Concert Review: Radiohead, HP Pavillion (April 11, 2012)

Watching Radiohead is as much a visual experience as it is an auditory one. I had the chance to see them in concert before they headed down for Coachella and I'm glad I caught them. I'm not a die hard fan, as many in the crowd were, but I like them and I was interested to hear some of their newer sounds (because I confess most of my familiarity was from their early period). Seeing Radiohead in concert certainly showcases the broad range of sound they've experimented with through their career.

Besides their music, it was their stage design that informed the show. Their set design was visually arresting, consisting of a number of video screens, including twelve hanging screens that could be raised or lowered into a variety of positions, one huge background screen behind the stage, with another screen half as high in front of that, and then another six video screens along the top.

It was impressive to say the least and the screens effectively provided a lightshow that almost overwhelmed the band members playing below. Though at times the band members were projected on the screens, the majority of the images shown were purposely static and pixallated, a digital distillation that was both soothing and seemed to imply the disconnection of technology. Watching the images was like watching a parade of colors and my friend and I made a game of calling out creative names for them: scarlet red, seagreen, muted violet, broken white and bleeding sepia. Each song had its own palette and I was impressed at how accurately the colors captured the mood of the song. Overall the effect was absolutely hypnotic and, given the amount of pot smoke drifting towards our booth, probably added quite a bit to the audience's entertainment.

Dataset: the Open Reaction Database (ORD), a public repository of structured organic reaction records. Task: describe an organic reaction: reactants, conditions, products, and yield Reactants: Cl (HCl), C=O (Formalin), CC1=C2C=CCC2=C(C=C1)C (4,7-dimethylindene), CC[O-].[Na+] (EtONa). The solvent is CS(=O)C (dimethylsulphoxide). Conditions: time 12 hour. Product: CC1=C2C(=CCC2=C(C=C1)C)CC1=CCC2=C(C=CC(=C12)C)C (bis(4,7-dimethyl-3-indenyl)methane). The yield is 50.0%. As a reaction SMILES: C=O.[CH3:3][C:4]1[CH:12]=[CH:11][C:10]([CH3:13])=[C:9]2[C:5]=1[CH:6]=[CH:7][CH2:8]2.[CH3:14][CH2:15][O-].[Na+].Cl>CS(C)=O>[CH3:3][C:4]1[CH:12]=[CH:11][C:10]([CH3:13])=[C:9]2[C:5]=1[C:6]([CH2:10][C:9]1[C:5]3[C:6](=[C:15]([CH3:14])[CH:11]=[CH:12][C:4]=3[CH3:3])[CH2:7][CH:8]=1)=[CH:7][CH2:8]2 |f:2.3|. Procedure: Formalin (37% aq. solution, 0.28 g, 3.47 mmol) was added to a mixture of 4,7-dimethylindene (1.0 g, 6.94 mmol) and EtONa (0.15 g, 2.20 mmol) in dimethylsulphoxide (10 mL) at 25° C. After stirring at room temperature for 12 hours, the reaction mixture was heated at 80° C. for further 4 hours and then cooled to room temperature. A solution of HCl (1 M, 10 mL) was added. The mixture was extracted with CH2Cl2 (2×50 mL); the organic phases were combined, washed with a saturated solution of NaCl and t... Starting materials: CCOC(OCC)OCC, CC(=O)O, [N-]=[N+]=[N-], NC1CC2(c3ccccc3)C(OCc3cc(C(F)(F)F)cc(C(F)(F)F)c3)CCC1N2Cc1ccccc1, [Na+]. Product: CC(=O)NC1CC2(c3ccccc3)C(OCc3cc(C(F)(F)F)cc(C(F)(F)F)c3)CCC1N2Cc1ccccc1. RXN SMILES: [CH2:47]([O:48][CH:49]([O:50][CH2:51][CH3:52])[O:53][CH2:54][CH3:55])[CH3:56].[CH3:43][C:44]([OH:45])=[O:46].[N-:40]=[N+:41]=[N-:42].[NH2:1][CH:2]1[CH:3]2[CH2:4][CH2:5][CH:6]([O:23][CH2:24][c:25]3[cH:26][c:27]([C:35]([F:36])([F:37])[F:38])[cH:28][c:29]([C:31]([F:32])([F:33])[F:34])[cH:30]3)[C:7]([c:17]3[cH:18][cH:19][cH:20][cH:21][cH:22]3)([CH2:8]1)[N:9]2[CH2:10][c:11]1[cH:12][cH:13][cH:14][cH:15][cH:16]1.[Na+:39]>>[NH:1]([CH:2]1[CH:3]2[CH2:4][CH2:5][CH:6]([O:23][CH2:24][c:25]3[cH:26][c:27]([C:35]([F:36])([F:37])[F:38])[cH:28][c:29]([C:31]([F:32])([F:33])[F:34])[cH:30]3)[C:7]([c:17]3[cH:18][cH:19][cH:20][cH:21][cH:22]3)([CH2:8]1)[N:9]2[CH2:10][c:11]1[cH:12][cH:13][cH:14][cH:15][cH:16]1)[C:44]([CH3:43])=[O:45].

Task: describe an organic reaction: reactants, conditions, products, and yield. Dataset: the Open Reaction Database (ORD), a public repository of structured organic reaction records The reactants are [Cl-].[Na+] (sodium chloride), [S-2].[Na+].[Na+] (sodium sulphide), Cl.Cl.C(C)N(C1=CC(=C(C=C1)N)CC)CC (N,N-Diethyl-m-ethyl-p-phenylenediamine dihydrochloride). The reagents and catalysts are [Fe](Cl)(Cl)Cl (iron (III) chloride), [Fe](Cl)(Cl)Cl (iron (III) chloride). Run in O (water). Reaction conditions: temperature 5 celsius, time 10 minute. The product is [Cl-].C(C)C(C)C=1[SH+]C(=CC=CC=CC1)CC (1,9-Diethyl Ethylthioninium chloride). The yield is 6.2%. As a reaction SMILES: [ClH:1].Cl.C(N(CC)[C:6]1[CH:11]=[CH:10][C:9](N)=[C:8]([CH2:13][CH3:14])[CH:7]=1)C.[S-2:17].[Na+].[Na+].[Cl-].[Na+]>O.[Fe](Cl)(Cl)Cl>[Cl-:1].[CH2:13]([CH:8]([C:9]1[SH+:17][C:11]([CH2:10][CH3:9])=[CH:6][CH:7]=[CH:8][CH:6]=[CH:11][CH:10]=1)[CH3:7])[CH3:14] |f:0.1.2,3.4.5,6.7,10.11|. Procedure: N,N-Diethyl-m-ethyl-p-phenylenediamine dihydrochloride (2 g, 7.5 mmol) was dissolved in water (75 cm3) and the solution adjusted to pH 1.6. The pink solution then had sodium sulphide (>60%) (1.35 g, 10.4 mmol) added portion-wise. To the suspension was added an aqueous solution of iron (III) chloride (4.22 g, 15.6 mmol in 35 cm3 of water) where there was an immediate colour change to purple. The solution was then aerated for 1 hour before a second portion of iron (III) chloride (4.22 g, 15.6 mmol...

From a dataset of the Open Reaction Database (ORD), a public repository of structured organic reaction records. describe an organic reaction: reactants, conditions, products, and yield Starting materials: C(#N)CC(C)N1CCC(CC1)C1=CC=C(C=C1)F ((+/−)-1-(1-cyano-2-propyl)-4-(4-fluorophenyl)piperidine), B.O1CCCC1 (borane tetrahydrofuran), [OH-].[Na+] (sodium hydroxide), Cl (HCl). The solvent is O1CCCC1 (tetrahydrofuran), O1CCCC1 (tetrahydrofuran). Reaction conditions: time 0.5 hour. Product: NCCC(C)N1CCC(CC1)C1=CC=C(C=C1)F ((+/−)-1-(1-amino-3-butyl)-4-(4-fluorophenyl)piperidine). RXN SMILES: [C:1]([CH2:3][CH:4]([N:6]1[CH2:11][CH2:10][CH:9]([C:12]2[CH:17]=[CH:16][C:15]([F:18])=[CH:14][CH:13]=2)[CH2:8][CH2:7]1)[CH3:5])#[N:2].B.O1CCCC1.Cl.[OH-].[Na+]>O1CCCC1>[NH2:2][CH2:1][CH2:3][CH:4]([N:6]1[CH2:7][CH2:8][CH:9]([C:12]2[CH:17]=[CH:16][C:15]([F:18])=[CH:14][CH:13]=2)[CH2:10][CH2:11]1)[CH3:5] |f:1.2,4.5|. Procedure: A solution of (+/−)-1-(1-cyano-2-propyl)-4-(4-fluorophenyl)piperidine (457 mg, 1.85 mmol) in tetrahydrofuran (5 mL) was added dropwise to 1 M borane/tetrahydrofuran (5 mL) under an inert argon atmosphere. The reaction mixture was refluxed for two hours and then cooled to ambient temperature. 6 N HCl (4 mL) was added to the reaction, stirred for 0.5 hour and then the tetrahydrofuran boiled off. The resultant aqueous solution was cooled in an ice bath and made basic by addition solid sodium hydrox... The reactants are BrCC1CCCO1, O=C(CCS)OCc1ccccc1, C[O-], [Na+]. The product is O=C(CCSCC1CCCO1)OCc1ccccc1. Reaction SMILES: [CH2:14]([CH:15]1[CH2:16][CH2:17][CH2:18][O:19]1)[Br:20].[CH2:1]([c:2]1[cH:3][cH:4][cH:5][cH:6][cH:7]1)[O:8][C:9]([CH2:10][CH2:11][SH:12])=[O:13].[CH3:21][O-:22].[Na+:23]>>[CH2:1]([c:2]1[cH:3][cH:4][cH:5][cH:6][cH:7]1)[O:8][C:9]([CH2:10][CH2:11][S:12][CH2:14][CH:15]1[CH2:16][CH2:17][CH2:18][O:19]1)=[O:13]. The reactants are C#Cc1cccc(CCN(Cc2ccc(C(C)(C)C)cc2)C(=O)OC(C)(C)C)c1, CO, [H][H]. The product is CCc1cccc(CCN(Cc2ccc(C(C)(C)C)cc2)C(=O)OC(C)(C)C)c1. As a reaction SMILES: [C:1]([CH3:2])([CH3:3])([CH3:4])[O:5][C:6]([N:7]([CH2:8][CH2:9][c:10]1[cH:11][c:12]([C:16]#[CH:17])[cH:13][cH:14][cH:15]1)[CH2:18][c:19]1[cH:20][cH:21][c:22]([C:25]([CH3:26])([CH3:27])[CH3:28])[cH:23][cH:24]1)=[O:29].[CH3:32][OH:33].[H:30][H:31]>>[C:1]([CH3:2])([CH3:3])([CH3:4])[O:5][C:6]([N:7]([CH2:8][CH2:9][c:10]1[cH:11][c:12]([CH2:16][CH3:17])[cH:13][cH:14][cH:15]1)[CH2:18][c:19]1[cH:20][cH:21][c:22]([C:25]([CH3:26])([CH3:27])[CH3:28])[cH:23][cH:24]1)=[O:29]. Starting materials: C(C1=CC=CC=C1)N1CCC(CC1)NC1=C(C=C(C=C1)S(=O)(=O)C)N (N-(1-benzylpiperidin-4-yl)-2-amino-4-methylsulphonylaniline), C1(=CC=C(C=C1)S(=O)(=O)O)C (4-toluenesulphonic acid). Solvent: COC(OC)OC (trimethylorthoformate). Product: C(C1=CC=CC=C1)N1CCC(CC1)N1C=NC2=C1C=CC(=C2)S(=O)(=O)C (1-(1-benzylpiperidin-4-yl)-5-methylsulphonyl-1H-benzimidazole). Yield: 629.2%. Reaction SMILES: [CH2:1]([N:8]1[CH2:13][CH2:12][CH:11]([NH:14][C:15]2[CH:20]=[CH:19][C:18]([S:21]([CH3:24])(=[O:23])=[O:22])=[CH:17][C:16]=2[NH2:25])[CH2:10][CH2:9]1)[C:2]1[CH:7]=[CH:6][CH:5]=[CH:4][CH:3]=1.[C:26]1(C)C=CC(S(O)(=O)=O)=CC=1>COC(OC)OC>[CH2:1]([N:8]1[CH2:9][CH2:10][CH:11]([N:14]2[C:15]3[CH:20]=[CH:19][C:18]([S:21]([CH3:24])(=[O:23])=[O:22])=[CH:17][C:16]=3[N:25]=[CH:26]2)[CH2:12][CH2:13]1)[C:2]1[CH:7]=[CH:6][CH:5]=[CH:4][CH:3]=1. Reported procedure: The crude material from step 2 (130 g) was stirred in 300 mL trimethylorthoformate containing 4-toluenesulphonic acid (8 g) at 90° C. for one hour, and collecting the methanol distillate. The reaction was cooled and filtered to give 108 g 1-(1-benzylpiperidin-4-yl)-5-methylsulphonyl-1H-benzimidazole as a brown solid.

But let's talk about the music! Seeing Radiohead is what I would call a thinking concert. The songs are intriguing, there are layers upon layers of sound and I found myself trying to identify each element, as well as their influences. At one point the band employed four drums going at once. Even unfamiliar as I was, the songs make you pay attention, and the visuals only enhanced that effect. It wasn't exactly the kind of music that made me jump and dance but I definitely swayed as I stared mesmerized at the visuals. My seat was quite a ways away so it was hard to gauge the charisma of the band members but they became noticeably more excited - lead Thom Yorke bouncing around the stage - whenever they played one of their new numbers.

All in all I enjoyed the whole experience. The crowd was energized but mellow. (Though I imagine the die-hards were more excited than that.) For the die-hards, I think seeing Radiohead is a must-go. For the rest of us, I'm still not a hard core fan but I think it was a pleasurable experience; the type of concert you can have a couple of drinks at, think about music, and relax. And that's a pretty good evening.

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